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UK network BT mulls mobile return to fuel quad-play competition

UK network BT mulls mobile return to fuel quad-play competition

Fixed netowrk operator BT is considering buying a UK mobile network, and is in talks with the owners of O2 and EE

U.K. consumers are likely to benefit from cheaper communications bundles as British Telecom plots its return to the mobile market and Vodafone plans to add TV and fixed broadband services

The U.K. market is one of the worlds competitive markets for mobile services, which has been very good for consumers. But when it comes to aggressively priced quadruple-play bundles of mobile, fixed broadband, telephony and TV it trails many other European countries, according to Kester Mann, principal analyst at CCS Insight.

"Countries like France and Spain are certainly much more developed," he said.

But that looks like it will change next year, and consumers will once again be the winners.

BT seems intent on making a comeback in the mobile telephony and broadband market, 10 years after selling its mobile unit to Telefónica. The company is considering either buying back O2 from the Spanish operator, or acquiring competitor EE, formed from the merger of the U.K. networks of Orange and T-Mobile.

On Wednesday, EE's owners Deutsche Telekom and Orange confirmed they are "having highly preliminary exploratory discussions" with BT. Talks between Telefónica and BT were acknowledged on Monday.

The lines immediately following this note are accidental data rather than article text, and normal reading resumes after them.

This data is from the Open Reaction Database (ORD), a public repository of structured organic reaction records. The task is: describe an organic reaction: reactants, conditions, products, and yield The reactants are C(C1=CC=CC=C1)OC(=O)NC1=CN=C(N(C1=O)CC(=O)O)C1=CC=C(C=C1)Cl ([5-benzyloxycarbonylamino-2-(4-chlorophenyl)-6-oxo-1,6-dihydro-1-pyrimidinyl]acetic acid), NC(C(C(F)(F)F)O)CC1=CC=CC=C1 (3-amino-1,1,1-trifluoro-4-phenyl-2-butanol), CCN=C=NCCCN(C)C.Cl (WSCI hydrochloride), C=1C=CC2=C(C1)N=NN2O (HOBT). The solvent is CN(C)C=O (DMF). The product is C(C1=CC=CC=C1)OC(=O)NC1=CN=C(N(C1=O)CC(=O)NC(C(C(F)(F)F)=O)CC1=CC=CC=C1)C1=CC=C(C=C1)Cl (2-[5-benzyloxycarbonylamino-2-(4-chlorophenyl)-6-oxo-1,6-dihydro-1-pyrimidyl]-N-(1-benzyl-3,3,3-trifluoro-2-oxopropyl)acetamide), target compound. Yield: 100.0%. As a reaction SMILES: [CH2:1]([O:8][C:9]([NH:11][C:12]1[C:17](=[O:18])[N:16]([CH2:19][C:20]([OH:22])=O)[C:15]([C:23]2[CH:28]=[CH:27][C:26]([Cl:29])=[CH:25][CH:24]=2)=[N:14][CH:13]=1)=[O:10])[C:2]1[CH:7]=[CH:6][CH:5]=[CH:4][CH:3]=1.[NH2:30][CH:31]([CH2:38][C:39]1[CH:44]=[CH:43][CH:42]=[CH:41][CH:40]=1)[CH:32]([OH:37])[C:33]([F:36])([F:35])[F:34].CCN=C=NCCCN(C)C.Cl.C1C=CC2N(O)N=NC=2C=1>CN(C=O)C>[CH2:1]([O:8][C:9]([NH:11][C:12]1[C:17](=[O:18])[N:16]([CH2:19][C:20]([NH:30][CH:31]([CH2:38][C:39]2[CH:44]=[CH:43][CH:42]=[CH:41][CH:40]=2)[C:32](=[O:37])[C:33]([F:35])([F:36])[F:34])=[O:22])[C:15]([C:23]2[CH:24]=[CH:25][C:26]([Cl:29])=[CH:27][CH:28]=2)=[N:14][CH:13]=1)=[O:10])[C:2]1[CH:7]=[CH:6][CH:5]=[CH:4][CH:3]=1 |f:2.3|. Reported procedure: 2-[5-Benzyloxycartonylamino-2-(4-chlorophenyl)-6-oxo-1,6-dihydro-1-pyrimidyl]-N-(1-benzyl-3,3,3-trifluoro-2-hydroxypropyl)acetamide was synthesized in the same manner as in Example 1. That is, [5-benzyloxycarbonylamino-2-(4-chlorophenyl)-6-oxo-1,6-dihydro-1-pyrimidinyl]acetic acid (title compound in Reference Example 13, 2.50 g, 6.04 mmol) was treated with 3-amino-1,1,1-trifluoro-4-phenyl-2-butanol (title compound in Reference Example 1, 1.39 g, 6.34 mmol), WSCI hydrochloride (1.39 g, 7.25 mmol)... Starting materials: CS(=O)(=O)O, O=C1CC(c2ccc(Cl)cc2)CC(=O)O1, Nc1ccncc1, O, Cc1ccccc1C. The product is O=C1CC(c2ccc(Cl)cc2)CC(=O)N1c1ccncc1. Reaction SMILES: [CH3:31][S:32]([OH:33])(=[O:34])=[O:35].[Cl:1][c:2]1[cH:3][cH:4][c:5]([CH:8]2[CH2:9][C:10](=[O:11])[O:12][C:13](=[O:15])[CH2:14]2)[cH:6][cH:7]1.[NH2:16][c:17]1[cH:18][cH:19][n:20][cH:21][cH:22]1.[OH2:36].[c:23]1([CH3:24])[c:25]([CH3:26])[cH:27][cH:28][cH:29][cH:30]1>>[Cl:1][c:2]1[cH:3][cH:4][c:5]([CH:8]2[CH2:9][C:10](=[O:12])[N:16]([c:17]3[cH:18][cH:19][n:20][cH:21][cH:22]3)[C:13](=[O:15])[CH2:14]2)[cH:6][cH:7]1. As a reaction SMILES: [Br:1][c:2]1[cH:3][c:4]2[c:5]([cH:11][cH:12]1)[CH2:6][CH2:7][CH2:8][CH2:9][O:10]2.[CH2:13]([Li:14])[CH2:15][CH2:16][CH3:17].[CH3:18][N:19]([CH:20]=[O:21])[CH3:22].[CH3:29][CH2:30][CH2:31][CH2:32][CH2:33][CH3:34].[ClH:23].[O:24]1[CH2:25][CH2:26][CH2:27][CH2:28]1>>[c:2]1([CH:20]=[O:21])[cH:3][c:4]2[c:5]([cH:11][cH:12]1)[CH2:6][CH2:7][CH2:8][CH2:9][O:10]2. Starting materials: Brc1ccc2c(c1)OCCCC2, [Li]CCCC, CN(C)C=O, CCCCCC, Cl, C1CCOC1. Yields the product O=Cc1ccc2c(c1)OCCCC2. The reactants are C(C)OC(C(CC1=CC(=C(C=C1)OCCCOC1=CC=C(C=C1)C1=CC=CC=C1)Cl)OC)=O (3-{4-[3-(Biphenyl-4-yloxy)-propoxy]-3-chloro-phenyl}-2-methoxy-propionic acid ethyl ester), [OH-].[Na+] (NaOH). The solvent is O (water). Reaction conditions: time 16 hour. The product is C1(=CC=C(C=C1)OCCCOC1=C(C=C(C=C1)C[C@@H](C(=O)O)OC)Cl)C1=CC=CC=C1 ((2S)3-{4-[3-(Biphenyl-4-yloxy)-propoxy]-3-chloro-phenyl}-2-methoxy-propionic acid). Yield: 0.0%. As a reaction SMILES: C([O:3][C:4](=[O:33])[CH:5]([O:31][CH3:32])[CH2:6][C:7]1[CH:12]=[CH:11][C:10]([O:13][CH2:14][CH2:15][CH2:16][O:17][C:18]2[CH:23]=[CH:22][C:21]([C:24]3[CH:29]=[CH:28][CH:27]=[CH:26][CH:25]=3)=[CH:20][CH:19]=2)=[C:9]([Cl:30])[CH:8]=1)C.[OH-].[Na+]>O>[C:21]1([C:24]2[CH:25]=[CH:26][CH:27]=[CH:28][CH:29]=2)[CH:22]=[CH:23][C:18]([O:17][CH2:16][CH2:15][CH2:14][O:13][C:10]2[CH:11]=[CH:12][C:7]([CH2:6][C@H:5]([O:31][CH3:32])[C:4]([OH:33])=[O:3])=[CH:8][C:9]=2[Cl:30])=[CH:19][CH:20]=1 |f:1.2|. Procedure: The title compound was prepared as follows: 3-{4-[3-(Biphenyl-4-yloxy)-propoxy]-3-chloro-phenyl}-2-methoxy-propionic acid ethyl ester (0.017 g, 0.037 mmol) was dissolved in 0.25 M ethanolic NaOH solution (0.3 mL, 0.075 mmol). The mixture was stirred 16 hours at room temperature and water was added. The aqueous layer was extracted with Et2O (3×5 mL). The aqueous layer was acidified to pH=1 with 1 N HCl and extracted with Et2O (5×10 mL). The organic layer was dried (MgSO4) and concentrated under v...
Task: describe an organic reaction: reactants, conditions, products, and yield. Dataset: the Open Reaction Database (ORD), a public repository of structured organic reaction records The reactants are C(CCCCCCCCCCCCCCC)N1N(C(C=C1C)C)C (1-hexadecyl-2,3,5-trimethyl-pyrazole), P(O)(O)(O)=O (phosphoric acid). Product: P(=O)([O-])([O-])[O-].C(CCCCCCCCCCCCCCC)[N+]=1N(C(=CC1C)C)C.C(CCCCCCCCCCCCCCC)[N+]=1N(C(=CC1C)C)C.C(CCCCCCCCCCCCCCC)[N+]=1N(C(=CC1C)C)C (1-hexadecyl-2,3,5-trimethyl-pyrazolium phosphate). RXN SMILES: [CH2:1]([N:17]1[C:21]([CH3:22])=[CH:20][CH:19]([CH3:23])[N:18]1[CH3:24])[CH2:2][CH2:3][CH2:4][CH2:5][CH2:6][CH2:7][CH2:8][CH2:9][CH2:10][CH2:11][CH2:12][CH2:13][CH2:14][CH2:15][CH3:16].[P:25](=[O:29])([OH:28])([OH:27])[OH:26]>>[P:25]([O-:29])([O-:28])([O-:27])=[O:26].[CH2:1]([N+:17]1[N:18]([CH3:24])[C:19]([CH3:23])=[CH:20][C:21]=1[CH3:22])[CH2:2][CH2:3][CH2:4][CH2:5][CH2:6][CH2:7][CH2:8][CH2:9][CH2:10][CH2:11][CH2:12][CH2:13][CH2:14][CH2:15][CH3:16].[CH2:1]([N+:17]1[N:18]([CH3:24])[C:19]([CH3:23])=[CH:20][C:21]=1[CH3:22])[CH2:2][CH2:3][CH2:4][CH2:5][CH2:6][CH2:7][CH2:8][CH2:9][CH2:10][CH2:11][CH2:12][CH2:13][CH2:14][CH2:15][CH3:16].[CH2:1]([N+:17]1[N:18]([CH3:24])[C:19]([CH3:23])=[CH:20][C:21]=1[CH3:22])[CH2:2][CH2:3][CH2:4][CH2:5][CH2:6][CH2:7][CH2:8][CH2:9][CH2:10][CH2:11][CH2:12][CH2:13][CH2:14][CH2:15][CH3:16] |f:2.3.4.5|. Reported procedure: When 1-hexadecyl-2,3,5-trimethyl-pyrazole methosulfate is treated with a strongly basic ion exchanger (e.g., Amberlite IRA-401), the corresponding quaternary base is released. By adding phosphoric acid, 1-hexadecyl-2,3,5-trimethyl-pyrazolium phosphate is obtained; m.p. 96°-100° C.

BT has already entered the U.K. TV market with much fanfare, and the addition of mobile would allow it to put together a variety of bundles.

Earlier this month Vodafone announced plans to launch home broadband and TV services next spring. At the time, the operator's CEO, Vittorio Colao, told the Financial Times that if BT comes more into mobile then Vodafone will go more into consumer broadband.

Being any kind of network operator isn't quite as fun as it was a couple of years ago.

Mobile operators are seeing their traditional revenue streams come under pressure from Internet-based services such as WhatsApp and Skype. Fixed operators have lost some of their luster as users are getting rid of their fixed phones and at the same time cable and broadband TV operators are battling for viewers with newcomers such as Netflix and Amazon.com.

Many operators are convinced service bundles are the best weapon for fighting back. In France, cable operator Numericable has acquired mobile operator SFR. Vodafone, historically a mobile operator, has already acquired cable operators in Spain and Germany, and on Wednesday its deal to buy 72.7 percent of Hellas Online, a broadband and fixed-line telephony provider in Greece, was completed, and it is now looking to buy the remainder.

Send news tips and comments to mikael_ricknas@idg.com


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Tags business issuestelecommunicationEECarriersBTo2Vodafone GroupMergers and acquisitions

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